I’ve been thinking a lot about encouragement lately.

I guess it’s because I’ve really needed it. Between grieving over Mom’s death and thinking (and praying) constantly for Lars in Iraq, I’ve needed it.

And I have been the receiver of so much encouragement. Which is why I’m writing about it today. I am amazed at all the ways people have found to encourage me and Woody during these difficult days. Cards. Calls. Emails. Blog comments. Impromptu visits and invitations to lunch or coffee. One couple even called and “invited themselves over” to watch the Superbowl with us, thinking we might be the only four Patriots fans in Milwaukee. Little did we know how much encouragement we’d need that night (a sad night for our team) . . . But the real deal was that their loving interest in a few things which had just arrived from Mom’s home and their assurance of their prayers for Lars (we got the text that he was “safely in Iraq” during the game) were just what we needed that night.

Encouragement can be a very spiritual thing. Woody is amazed almost daily at the assurance he gets from many of his patients—his cancer patients!—that they are praying for Lars. In fact, that’s the deepest encouragement of all—when folks come alongside and let you know they are praying for you.

It’s actually a very Biblical thing—encouragement. In the early church, it seems Christians were encouraging each other all over the place. In the book of Acts, encouragement (or its derivatives) is mentioned at least a dozen times. Indeed, a man named Joseph was even renamed Barnabas, which means “son of encouragement.” (Acts 4:36). It is, in fact, a command—that we encourage one another. Our Interim Pastor is currently preaching through I Thessalonians, and we are coming across the word “encourage” all the time (I Thessalonians 4:18 and 5:11 are two great examples).

My favorite Biblical example is from the Old Testament, from one little verse tucked away in I Samuel. When David is at a real low, on the run out in the wilderness trying to escape the murderous King Saul, Saul’s son Jonathan—ironically, David’s best friend—finds a way to encourage David. In I Samuel 23:16 we read: “And Saul’s son Jonathan went to David at Horesh and helped him find strength in God.” Amazing. Way before the days of cell phones, email, and text messages, Jonathan finds a way to get to David. And what does he do to encourage him? “Helps him find strength in God.”

I’ve thought a lot about Jonathan lately. Years ago my husband Woody preached (yes, he’s an oncologist; but he is also occasionally asked to preach) an entire sermon on this verse. And it’s come back to me full-force in the past week or so. What Jonathan did provides a model of sorts for us, a model I’ve seen fleshed out in my own life from numerous friends. What did he do? Three things:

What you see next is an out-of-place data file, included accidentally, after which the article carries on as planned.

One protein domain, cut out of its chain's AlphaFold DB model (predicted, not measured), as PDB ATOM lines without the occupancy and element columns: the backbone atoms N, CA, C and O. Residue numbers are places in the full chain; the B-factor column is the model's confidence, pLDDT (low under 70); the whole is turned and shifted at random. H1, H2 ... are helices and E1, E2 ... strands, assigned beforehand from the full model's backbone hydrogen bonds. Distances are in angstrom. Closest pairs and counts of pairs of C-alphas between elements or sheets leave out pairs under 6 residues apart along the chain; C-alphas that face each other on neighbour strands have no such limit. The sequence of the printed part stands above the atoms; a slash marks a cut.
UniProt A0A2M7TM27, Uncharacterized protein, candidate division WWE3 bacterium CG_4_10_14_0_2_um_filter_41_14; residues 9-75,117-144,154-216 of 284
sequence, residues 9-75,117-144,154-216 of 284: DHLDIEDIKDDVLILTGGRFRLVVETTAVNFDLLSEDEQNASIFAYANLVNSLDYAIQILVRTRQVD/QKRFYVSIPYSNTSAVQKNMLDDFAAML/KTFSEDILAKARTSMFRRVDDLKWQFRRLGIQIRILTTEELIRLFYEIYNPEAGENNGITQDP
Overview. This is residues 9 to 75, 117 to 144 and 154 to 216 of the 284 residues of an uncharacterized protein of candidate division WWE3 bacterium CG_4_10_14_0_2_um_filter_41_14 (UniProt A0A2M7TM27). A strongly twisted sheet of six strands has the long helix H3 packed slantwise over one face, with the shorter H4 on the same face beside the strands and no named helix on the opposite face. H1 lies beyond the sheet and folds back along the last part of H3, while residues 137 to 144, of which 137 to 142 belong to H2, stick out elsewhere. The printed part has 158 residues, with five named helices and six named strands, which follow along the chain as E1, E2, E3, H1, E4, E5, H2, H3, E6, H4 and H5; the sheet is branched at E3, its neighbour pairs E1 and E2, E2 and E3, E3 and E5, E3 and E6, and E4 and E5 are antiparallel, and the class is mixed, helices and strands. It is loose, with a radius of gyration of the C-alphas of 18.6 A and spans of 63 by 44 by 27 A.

He found out where David was. (Jonathan had to do this physically, geographically. We may need to do it relationally—find out how our friend is feeling, what she’s struggling with.)

He went to him. (Notice he didn’t wait for David to come to him or ask for help. People who most need encouragement often don’t—or can’t—ask for it.)

And he helped him find strength in God. That’s the best kind of encouragement: helping each other find strength in God. So many have done that in my life by just sharing a verse they have clung to in some hard times. The most recent example for me came in an email a long-time friend of mine wrote to Lars (and Lars forwarded to me) simply letting him know she’s praying for him and sharing a verse of Scripture with which she had encouraged me in the past. What could be more encouraging than someone who’s praying for your child—and lets him know it?! And uses Scripture to do it!

So of course you know the question I’m leading up to. It’s a question I’ve been asking myself: Who am I encouraging? For whom am I a Barnabas (let’s call it “daughter of encouragement”) or a Jonathan?

Because you see, in the midst of my needing encouragement myself, I’ve discovered something. It’s not actually a discovery. I’ve always known it. But I’ve been reminded: Lots of people need encouragement. In fact, maybe everyone you meet needs encouragement. Especially in January and February. Who was it who said “Everyone you meet is carrying a heavy load”? In fact, most often there are many folks around you carrying a heavier load than yours. Particularly if they’re moms!

So, as I thank God continually for the many people who pour encouragement into my life—and the creative ways they find to do it—I’m also asking Him to show me the people in my life who need encouragement. And to help me find ways to do for them what others have done for me. (Sounds familiar, doesn’t it?)

And may I encourage you to do that? It might be your best friend—or your next-door neighbor. Your husband and children. Or the girl with the locker next to yours in the gym where you work out. (Quick example: Recently when I ran into a local Mom To Mom Leader at my gym and I shared about Lars, I found out her husband was facing a big scary surgery in a few days—and I’ve found myself praying quite a bit recently for her husband, a man I’ve never met.)

Just be on the look-out for people you can encourage. Who knows? You may just find yourself encouraged in the process—yes, even in February.